The bins of accumulated solids, called “screenings,” are frequently dumped by forklift into larger ones for transport to Wards Island and are held there until they are shipped to landfills out of state. The whole process is costly, and might be less so if people paid more attention to what they flush down the drain, city officials say.

The containers each hold 10 cubic yards. “We fill about two or three of those on a busy day,” Mr. Ahern said.

A busy day comes when it rains. The chamber handles about 100 million gallons of sewage a day — more than double that when it rains and the storm drains and street sewers are flooded. The flow increases enormously, and the whole operation goes into overdrive. The sewage treatment workers head for higher ground upstairs.

Yesterday, everything in the cavernous basement room was spattered with dried rags and detritus, reaching up to a high-water mark on the wall about eight feet up.

“We haven’t had any rain in a few days so the flow is a little slow,” he said. “But when it rains, this whole room can get flooded out. It comes in like a deluge.”

John Ahern, superintendent of Wards Island treatment plant, with debris at the Manhattan Grit Chamber.

Mr. Ahern is the superintendent of the Wards Island plant, which, after Newtown Creek, is the largest of the city’s 14 treatment plants. The list of things he has seen and seen strained from New Yorkers’ sewage provide enough fodder for a one-man show.

For starters, he pointed into a bin of screenings. There were mostly rags, soiled paper towels, condoms, rubber gloves, MetroCards, dental floss and tampon applicators — that and a dead rat. There is no demure way of describing other contents.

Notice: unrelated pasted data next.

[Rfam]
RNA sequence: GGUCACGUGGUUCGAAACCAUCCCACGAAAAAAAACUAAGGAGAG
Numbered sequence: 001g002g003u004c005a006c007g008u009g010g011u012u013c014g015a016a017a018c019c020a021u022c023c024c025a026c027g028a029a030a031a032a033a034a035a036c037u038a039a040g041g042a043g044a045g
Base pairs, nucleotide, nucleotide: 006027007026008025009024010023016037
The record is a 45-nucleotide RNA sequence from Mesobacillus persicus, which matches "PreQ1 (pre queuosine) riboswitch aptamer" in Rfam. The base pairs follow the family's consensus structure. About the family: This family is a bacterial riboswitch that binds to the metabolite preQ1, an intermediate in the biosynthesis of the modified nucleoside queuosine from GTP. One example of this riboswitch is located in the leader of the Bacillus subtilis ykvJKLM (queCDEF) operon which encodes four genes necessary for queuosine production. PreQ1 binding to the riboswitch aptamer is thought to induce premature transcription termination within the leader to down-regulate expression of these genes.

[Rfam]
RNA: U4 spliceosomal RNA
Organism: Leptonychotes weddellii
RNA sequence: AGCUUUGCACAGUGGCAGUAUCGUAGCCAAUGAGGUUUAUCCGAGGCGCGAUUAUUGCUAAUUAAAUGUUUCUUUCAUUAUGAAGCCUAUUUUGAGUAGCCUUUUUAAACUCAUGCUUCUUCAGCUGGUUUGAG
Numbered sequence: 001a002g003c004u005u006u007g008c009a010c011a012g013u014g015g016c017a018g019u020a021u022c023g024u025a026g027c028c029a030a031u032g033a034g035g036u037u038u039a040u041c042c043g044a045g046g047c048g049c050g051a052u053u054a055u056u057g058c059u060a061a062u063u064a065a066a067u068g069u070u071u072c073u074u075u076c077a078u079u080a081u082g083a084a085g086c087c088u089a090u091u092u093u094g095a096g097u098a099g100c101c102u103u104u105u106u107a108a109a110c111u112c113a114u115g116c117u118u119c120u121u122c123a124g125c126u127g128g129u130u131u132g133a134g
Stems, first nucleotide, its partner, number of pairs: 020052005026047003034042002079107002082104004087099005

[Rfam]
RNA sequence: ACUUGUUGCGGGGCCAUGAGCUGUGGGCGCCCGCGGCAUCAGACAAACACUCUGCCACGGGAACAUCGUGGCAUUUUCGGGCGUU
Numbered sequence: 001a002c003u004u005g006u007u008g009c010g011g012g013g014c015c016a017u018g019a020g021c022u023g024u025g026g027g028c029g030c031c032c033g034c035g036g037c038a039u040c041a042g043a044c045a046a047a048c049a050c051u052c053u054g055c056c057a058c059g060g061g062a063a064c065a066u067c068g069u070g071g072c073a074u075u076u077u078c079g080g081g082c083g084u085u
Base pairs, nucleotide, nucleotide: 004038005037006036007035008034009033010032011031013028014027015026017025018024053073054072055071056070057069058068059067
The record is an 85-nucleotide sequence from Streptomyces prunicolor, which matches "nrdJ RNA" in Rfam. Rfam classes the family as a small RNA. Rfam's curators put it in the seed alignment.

“Sometimes you find money,” he said, looking into the bins. “We get a lot of stuffed animals, anything kids throw down the toilet. We don’t get much feces or toilet paper because it gets dissolved into the flow.

“We get a lot of turtles and fish. We got a carp this big,” he said, holding his hands 15 inches apart. “We’ve had a canoe come in here; it got caught on the screen. We’ve had pieces of telephone poles, Christmas trees. Oh, you name it — mattresses, dead dogs. We got a live dog once.

“Once we got this thing: it was a wire that started gathering rags and stuff in the sewer and just grew like a snowball and came washing in, a big ball of garbage,” he said. “We called it the Volkswagen.”

He stood on a catwalk between the canals and looked down at the dark gray waters, pocked with bubbles.

“That’s from the methane gas released by the sediment,” he said.

And yes, the sewers sometimes become a grave for the unfortunate.

“We’ve had a few dead bodies,” he said. “We got a homeless woman, but it’s mostly men. Once we had a guy who was shot. The last one we had was a homeless guy, a few years ago in the Bronx. They go into the manholes to look for jewelry and money, and then they get overcome with gas, go unconscious and die down there. When we get a dead body, we shut down the operation and call the cops.”

From: http://www.nytimes.com/2006/06/23/nyregion/23garbage.html